Health staff promote child wellness and identify concerns early to help all children become ready for school. Each program's health staff help teachers, caregivers, home visitors, and family service workers individualize services to meet each child and family's physical, mental, and oral health, nutrition, and safety needs. They also may work directly with families to support the development of children with disabilities, mental health needs, and special health care needs. Note: These resources are under review.
Section 642(e)(9) of the Improving Head Start For School Readiness Act of 2007 requires Head Start agencies to establish goals and measurable objectives for the provision of health, educational, nutritional, and social services. Goals must be related to the program mission and promote school readiness.
Grantees and delegate agencies must secure the services of a mental health professional. This is required by Head Start Program Performance Standard 1304.24(a)(2). Mental health consultants enable the timely and effective identification of and intervention in family and staff concerns about a child's mental health.
The Head Start Approach to School Readiness includes three major frameworks:
- Head Start Child Development and Early Learning Framework (HSCDELF)
- Framework for Programs Serving Infants and Toddlers and Their Families
- The Parent, Family, and Community Engagement (PFCE) Framework
Together, they help staff understand school readiness. Each framework supports individualizing health and disabilities services to meet the needs of all children and families.
Steps to School Readiness
Support the School Readiness Team as They Establish Goals for Improving School Readiness across Domains
- Work with health and disabilities staff to create goals for infants, toddlers, and preschoolers that include health and disabilities services.
- Provide input to ensure goals are appropriate for children with disabilities. Find resources through the Head Start Center for Inclusion.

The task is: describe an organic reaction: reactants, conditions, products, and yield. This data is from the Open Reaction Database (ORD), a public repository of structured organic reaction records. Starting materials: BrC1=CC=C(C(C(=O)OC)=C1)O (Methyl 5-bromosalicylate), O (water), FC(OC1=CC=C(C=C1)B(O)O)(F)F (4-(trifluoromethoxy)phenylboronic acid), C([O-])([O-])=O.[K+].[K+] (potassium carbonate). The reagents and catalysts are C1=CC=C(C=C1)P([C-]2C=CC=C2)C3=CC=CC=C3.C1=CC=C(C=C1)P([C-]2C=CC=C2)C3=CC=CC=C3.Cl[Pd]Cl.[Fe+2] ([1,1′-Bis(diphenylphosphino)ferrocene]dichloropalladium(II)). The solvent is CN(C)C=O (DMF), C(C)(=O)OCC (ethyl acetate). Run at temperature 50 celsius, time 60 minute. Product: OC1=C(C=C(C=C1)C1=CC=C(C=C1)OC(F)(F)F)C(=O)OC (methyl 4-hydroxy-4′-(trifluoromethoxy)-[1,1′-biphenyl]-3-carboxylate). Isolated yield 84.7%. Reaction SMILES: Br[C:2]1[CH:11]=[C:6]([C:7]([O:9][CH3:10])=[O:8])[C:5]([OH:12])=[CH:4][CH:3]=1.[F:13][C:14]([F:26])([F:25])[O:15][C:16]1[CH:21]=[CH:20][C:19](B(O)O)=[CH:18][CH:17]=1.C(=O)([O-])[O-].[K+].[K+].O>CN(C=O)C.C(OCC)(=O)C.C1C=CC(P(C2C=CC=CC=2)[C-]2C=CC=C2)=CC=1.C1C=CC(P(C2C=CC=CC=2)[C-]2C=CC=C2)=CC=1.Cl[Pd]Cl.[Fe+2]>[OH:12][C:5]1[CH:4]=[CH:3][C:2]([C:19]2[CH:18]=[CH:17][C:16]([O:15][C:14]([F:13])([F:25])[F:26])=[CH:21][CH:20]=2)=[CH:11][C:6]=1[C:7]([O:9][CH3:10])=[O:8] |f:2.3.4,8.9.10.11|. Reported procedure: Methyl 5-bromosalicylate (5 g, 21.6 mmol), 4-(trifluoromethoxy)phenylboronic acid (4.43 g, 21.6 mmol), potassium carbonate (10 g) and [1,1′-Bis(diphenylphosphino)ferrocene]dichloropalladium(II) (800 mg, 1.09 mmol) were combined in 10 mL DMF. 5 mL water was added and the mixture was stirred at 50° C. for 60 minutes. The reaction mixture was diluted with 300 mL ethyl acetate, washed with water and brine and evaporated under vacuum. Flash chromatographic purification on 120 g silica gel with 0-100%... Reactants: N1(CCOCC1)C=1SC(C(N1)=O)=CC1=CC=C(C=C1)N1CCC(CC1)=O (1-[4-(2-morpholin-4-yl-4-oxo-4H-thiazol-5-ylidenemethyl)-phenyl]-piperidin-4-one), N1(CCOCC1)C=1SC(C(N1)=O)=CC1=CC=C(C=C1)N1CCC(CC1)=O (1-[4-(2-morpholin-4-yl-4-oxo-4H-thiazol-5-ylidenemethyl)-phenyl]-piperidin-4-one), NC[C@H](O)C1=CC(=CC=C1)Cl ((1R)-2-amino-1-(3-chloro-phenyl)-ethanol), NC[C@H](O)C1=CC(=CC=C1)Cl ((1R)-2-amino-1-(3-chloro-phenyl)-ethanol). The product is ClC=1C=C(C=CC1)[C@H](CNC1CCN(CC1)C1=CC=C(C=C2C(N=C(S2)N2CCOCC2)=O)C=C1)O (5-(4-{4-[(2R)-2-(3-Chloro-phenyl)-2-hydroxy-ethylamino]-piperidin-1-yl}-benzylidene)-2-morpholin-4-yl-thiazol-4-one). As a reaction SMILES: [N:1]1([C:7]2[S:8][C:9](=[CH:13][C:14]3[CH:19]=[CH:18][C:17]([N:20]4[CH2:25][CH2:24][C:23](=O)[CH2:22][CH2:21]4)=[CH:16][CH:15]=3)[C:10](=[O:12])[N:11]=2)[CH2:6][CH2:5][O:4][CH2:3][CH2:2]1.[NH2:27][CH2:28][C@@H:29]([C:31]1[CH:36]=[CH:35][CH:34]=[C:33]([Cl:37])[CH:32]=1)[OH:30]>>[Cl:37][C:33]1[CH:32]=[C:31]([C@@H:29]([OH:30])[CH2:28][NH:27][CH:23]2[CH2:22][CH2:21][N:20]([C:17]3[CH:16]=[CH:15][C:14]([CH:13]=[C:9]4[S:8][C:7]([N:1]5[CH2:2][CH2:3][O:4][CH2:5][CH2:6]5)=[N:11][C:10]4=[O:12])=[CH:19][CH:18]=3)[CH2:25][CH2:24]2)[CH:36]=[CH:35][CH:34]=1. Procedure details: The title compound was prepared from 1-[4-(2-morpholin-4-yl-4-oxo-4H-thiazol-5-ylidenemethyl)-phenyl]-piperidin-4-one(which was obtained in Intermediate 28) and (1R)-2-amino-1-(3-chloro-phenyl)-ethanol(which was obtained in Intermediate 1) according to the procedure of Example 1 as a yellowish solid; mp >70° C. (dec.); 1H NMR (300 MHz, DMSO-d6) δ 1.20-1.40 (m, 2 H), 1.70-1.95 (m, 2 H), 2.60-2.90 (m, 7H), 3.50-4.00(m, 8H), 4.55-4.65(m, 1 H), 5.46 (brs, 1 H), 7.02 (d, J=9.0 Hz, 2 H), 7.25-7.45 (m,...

- Support family and community partners, including applicable mental health partners, engagement in the goal development process. See Healthy Children Are Ready to Learn.
Create and Implement an Action Plan for Achieving Established School Readiness Goals
- Collaborate with teachers, caregivers, home visitors, and family service workers to individualize plans to meet the physical, mental, and oral health, nutrition, and safety needs of all children.
- Individualize program plans to meet the needs of children with disabilities and special health care needs.
- Engage families in developing school readiness action plans.
- Use curricula, program strategies, and care practices that foster nurturing and responsive relationships, social-emotional development, and positive approaches to address challenging behavior.
Find more support at the Center for Early Childhood Mental Health, Center on the Social and Emotional Foundations for Early Learning, the Head Start Center for Inclusion, and Making the Link Between Health and School Readiness.
Assess Child Progress on an Ongoing Basis and Aggregate and Analyze Data Throughout the Year
- Support teachers, caregivers, home visitors, and family service workers in their efforts to gather information about the health and wellness—physical, oral, and mental health, nutrition, and safety—of children in order to best assess, aggregate, and analyze child progress.
- Collaborate with education staff and disabilities, mental health, and health partners to support participation of children with disabilities, with special health care needs, and mental health needs in child assessment.